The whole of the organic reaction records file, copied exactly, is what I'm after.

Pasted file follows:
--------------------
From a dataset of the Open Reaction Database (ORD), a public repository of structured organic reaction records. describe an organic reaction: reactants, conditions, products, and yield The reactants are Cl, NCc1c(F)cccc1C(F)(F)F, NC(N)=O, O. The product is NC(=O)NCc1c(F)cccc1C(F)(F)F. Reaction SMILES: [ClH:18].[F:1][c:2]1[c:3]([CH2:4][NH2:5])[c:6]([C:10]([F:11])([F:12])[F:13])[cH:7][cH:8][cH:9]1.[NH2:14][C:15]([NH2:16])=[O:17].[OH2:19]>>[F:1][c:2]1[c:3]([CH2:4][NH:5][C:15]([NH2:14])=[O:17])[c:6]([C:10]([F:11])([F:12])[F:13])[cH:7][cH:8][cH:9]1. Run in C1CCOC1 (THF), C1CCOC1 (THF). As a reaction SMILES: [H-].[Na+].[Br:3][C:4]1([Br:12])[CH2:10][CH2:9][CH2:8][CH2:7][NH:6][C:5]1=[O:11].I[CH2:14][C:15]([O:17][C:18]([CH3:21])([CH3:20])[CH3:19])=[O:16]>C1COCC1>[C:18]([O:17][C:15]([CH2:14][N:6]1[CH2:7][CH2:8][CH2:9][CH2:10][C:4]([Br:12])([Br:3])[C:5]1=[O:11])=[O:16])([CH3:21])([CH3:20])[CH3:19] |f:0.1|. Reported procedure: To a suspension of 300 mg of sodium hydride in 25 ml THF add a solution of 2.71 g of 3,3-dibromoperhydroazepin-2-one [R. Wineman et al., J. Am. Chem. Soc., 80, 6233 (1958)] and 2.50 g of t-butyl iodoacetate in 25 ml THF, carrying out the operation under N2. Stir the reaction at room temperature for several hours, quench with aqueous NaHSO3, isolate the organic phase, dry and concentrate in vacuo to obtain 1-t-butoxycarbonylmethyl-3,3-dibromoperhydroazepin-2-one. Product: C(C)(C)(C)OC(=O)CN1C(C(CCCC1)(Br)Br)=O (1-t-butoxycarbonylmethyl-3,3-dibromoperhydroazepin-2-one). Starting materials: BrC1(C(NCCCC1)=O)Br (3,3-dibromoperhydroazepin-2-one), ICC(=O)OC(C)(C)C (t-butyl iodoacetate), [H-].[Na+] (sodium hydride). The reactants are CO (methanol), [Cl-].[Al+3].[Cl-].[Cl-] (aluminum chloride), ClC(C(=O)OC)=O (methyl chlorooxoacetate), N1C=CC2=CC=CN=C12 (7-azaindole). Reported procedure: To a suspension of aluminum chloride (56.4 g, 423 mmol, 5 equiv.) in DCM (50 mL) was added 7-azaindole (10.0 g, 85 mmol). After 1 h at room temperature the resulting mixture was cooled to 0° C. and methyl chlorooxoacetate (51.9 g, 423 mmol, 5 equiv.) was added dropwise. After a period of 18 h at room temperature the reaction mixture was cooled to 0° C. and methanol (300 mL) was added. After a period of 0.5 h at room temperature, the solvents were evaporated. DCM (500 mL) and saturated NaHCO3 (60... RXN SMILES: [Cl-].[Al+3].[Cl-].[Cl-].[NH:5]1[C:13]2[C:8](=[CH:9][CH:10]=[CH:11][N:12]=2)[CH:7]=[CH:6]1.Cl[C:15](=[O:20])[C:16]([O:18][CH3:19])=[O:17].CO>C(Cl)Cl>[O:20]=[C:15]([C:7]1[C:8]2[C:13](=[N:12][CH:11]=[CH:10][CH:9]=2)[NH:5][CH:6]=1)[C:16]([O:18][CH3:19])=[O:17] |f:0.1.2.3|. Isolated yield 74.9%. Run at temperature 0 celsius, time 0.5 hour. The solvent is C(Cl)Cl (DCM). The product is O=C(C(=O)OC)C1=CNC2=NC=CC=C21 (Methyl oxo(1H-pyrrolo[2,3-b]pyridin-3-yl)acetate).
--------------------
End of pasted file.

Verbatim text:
From a dataset of the Open Reaction Database (ORD), a public repository of structured organic reaction records. describe an organic reaction: reactants, conditions, products, and yield The reactants are Cl, NCc1c(F)cccc1C(F)(F)F, NC(N)=O, O. The product is NC(=O)NCc1c(F)cccc1C(F)(F)F. Reaction SMILES: [ClH:18].[F:1][c:2]1[c:3]([CH2:4][NH2:5])[c:6]([C:10]([F:11])([F:12])[F:13])[cH:7][cH:8][cH:9]1.[NH2:14][C:15]([NH2:16])=[O:17].[OH2:19]>>[F:1][c:2]1[c:3]([CH2:4][NH:5][C:15]([NH2:14])=[O:17])[c:6]([C:10]([F:11])([F:12])[F:13])[cH:7][cH:8][cH:9]1. Run in C1CCOC1 (THF), C1CCOC1 (THF). As a reaction SMILES: [H-].[Na+].[Br:3][C:4]1([Br:12])[CH2:10][CH2:9][CH2:8][CH2:7][NH:6][C:5]1=[O:11].I[CH2:14][C:15]([O:17][C:18]([CH3:21])([CH3:20])[CH3:19])=[O:16]>C1COCC1>[C:18]([O:17][C:15]([CH2:14][N:6]1[CH2:7][CH2:8][CH2:9][CH2:10][C:4]([Br:12])([Br:3])[C:5]1=[O:11])=[O:16])([CH3:21])([CH3:20])[CH3:19] |f:0.1|. Reported procedure: To a suspension of 300 mg of sodium hydride in 25 ml THF add a solution of 2.71 g of 3,3-dibromoperhydroazepin-2-one [R. Wineman et al., J. Am. Chem. Soc., 80, 6233 (1958)] and 2.50 g of t-butyl iodoacetate in 25 ml THF, carrying out the operation under N2. Stir the reaction at room temperature for several hours, quench with aqueous NaHSO3, isolate the organic phase, dry and concentrate in vacuo to obtain 1-t-butoxycarbonylmethyl-3,3-dibromoperhydroazepin-2-one. Product: C(C)(C)(C)OC(=O)CN1C(C(CCCC1)(Br)Br)=O (1-t-butoxycarbonylmethyl-3,3-dibromoperhydroazepin-2-one). Starting materials: BrC1(C(NCCCC1)=O)Br (3,3-dibromoperhydroazepin-2-one), ICC(=O)OC(C)(C)C (t-butyl iodoacetate), [H-].[Na+] (sodium hydride). The reactants are CO (methanol), [Cl-].[Al+3].[Cl-].[Cl-] (aluminum chloride), ClC(C(=O)OC)=O (methyl chlorooxoacetate), N1C=CC2=CC=CN=C12 (7-azaindole). Reported procedure: To a suspension of aluminum chloride (56.4 g, 423 mmol, 5 equiv.) in DCM (50 mL) was added 7-azaindole (10.0 g, 85 mmol). After 1 h at room temperature the resulting mixture was cooled to 0° C. and methyl chlorooxoacetate (51.9 g, 423 mmol, 5 equiv.) was added dropwise. After a period of 18 h at room temperature the reaction mixture was cooled to 0° C. and methanol (300 mL) was added. After a period of 0.5 h at room temperature, the solvents were evaporated. DCM (500 mL) and saturated NaHCO3 (60... RXN SMILES: [Cl-].[Al+3].[Cl-].[Cl-].[NH:5]1[C:13]2[C:8](=[CH:9][CH:10]=[CH:11][N:12]=2)[CH:7]=[CH:6]1.Cl[C:15](=[O:20])[C:16]([O:18][CH3:19])=[O:17].CO>C(Cl)Cl>[O:20]=[C:15]([C:7]1[C:8]2[C:13](=[N:12][CH:11]=[CH:10][CH:9]=2)[NH:5][CH:6]=1)[C:16]([O:18][CH3:19])=[O:17] |f:0.1.2.3|. Isolated yield 74.9%. Run at temperature 0 celsius, time 0.5 hour. The solvent is C(Cl)Cl (DCM). The product is O=C(C(=O)OC)C1=CNC2=NC=CC=C21 (Methyl oxo(1H-pyrrolo[2,3-b]pyridin-3-yl)acetate).